10th Time’s the Charm

Planet Kubb Scoresheet 10 + stats

For almost 2 years, Jamie and I have been working on a 1-page form to easily and quickly document a kubb game while it’s in progress. The latest version (iteration 10) incorporates a stats section to quickly calculate team performance (without an electronic device). This latest iteration also solves the awkwardness knowing which team opens a game and displays all the elements of the Planet Kubb Game Notation.

My graphic design side is especially proud of how all the elements fit into place in a usable way. The credit I believe has to do with: understanding how the Scoresheet will be used (dozens of tournament games were scored), aggressively removing insignificant/unused elements, and stopping when we ran out of actionable information. You know – applying Design Principles.

More about the new Planet Kubb Scoresheet here.

Here’s four of the previous iterations for comparison:
Iteration #9
Planet Kubb Scoresheet 9
Iteration #7
Planet Kubb Scoresheet 7
Iteration #4
Planet Kubb Scoresheet 4
Iteration #2
Planet Kubb Scoresheet 2

Kubbchuck’s 2013 Loppet Tournament Recap

Over on the Kubbchucks blog I wrote up our 2013 Loppet tournament experience. Here’s a quick snippet:

“Jim and Jamie readily cleaned up the 5 kubbs in the corner leaving the that lone sixth kubb for me and two batons. I took a deep breath, focused on the sixth kubb and threw – striking the sixth kubb and knocking it into the baseline behind it. With my final baton I took out the remaining baseline. This pulled us ahead, made it our game to lose, and a few short turns later we did.”

How Kubb Saved My Life

In the summer of 2011, my third child had just turned a year old. I was just beginning to feel reconnected with the world and something approximating normal. My business was having one of its best years, in no small part to my part-time assistant. Yet, despite the optimistic signs all around me – I was still selling and working as if the world would end tomorrow. Projects I wanted to forget for clients I wanted to ignore. My regular exercise routine was pacing between my 30″ monitor and the coffee pot. I wouldn’t leave my house for days at a time. I couldn’t hide it behind my computer any more – I had lost count of Days Since I Last Shaved. My temper was getting short. The slightest inconvenience would set me off. I was making my life and my family’s life worse. Not better. I didn’t know how to stop. I was convinced that if I just worked a little harder, a little faster, held my breath just a little bit longer…everything would magically stabilize and I could exhale.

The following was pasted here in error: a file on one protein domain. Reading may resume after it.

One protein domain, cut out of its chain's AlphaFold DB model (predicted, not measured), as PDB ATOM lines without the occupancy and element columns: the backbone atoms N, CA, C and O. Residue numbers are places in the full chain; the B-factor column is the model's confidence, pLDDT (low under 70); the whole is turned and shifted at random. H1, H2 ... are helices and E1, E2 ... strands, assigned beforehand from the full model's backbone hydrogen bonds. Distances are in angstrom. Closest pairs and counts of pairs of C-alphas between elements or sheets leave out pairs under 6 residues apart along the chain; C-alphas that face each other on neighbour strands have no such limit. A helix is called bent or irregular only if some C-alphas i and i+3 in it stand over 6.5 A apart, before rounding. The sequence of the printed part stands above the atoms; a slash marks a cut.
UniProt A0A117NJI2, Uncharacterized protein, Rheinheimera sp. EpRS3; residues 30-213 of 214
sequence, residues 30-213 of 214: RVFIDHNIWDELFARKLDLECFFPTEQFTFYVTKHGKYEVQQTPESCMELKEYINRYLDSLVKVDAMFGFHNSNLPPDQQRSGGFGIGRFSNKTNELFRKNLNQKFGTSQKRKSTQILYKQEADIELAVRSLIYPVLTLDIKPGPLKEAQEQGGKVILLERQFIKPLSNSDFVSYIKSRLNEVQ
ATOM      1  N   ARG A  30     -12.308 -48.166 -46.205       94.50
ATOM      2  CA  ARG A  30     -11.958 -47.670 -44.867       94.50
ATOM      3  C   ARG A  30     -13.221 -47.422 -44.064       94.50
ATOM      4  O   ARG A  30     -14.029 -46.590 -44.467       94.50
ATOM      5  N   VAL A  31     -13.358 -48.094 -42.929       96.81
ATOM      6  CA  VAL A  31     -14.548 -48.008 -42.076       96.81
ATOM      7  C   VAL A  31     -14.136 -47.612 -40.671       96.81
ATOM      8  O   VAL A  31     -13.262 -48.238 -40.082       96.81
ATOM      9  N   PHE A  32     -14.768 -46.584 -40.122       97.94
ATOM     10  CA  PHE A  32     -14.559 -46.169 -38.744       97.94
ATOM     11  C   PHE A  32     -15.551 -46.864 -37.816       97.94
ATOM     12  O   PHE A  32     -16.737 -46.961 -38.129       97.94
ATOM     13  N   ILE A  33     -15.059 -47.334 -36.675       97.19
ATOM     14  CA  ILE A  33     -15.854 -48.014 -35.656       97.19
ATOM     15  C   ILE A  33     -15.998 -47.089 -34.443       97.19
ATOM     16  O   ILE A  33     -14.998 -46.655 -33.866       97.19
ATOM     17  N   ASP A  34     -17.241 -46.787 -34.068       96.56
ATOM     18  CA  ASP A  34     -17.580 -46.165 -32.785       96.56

In early August, two of my favorite people in the world came to visit and set up this strange game in my backyard. A simple game of 11 square wooden blocks and 6 wooden sticks. They were a little unsure of the rules – though they knew that 5 of the wooden blocks were placed on opposing sides, the larger king – placed in middle, and each side took turns throwing the sticks at the opposing sides blocks. The other parts of game play weren’t as clear. – It didn’t matter, we played game after game for was seemed like hours. The futility of throwing wooden sticks at wooden blocks 20 feet away was rewarded by the timeless, satisfying ‘thwak’ when they met.

Kubb – they called it.

Days later, my friends continued on their journey and took their Kubb with them. Kubbless, I returned to my unhealthy downward spiral. Yet, Kubb kept whispering in my ear. A few weeks later I purchased my first Kubb set. It sat mostly unplayed, whispering to me, until my 37th birthday. Where in the middle of a mild, Minnesota winter, I invited a bunch of friends over to play. And we did.

We joked about taking this silly wooden game seriously.
We joked about playing competitively.
We joked about making team shirts.

Then, I found out City of Lakes Loppets hosts a Kubb winter tournament that’s considered the start of the competitive Kubb season. Outside in February – in Minnesota. I pulled together two friends and we entered. Walking into the tournament I remember saying to Jim, “there’s this one part of the gameplay I don’t quite understand.” He shrugged and we waited for our first game.